For every massive superhero movie that we are lucky enough to watch in today’s comicbook friendly climate, there is one lurking in the shadows that we will always look back upon with a sigh and a ‘what if…’. That movie was Superman Lives, starring Nicholas Cage as the iconic Kryptonian under the direction of Tim Burton, the director who had recently brought Batman back to life.
Alas, politics and the failing of recent epics such as Sphere and The Postman meant that the company became jittery and was no longer willing to roll the die on a movie featuring one of its biggest characters being killed off by Doomsday.
Now we have an inside look at the story of this film, with exclusive interviews with Tim Burton, many of the special effects people involved and Kevin Smith, who put together the first draft of the script. Can you imagine a Tim Burton film scripted by Kevin Smith? That is nerd nirvana right there!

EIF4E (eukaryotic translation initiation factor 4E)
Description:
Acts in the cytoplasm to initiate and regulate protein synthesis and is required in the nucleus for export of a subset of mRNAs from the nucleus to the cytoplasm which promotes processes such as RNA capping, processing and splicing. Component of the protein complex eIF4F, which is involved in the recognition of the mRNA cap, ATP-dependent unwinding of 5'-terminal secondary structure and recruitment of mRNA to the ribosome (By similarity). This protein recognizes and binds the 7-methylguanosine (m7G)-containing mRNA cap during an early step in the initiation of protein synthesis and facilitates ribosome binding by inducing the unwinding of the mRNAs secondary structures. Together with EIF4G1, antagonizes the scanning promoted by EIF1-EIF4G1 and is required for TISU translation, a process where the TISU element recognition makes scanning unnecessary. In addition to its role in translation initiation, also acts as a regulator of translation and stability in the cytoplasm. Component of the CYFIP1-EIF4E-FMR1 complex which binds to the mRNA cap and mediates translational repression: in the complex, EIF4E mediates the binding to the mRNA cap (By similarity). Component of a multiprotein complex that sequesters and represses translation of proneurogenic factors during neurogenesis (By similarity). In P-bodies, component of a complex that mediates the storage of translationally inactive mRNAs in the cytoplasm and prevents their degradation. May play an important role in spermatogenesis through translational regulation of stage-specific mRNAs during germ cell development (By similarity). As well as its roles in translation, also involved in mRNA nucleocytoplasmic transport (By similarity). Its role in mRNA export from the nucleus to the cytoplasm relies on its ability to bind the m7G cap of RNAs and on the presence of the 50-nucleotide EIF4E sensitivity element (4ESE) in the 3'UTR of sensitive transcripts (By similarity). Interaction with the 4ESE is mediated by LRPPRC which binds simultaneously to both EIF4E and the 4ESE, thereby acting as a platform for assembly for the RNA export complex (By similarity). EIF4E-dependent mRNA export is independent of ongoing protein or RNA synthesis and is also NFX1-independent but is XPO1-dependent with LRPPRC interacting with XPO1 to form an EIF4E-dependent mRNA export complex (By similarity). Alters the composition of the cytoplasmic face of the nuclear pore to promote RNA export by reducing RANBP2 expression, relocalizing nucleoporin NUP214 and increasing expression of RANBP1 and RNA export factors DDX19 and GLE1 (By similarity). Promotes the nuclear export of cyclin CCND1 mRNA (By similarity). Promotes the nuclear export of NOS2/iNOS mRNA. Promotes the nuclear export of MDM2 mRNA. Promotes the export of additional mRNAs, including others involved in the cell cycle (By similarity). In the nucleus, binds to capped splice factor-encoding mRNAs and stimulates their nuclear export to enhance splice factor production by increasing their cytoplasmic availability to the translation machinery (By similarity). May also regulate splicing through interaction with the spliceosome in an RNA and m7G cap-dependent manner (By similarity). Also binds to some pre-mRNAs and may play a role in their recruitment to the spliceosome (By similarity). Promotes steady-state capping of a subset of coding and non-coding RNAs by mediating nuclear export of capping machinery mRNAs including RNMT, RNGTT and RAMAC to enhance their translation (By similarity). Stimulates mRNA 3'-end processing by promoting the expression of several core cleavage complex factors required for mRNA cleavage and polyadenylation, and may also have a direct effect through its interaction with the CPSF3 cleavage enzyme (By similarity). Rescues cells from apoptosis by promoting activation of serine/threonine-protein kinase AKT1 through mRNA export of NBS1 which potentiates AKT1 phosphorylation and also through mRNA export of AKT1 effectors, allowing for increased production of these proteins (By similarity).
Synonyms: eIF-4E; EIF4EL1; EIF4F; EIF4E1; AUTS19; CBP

The best thing about this super interesting documentary is getting to see all of the sketches for the various creatures to be used in the film. There is also the story of K, the being that travels to Earth with the young Kal-El, teaching him and bringing him comfort, starting out as a teddy bear style design and ending up being the suit that brings him back to life. There are some stunning drawings of this scene and you imagine how dazzling it would have been on the big screen.
The other interesting thing here is that the film happened just before the Internet exploded, so you didn’t have the trolling that we now see with every sci-fi epic that arrives (go see what ‘the people’ are saying about Arrival right now…) and so this is our first chance to see Nicholas Cage trying the suit, the various effects guys trying to create a unique outfit and even the creation of Cage’s Clark Kent, a geek in a Mickey Mouse t-shirt who no one would ever think was Superman.
The Death Of Superman Lives is a great look at a lost opportunity and a peek into how Hollywood operates. It is sobering to learn that after they decided that this was too much of a risk, Warner Brothers made Wild Wild West, one of the biggest flops of them all…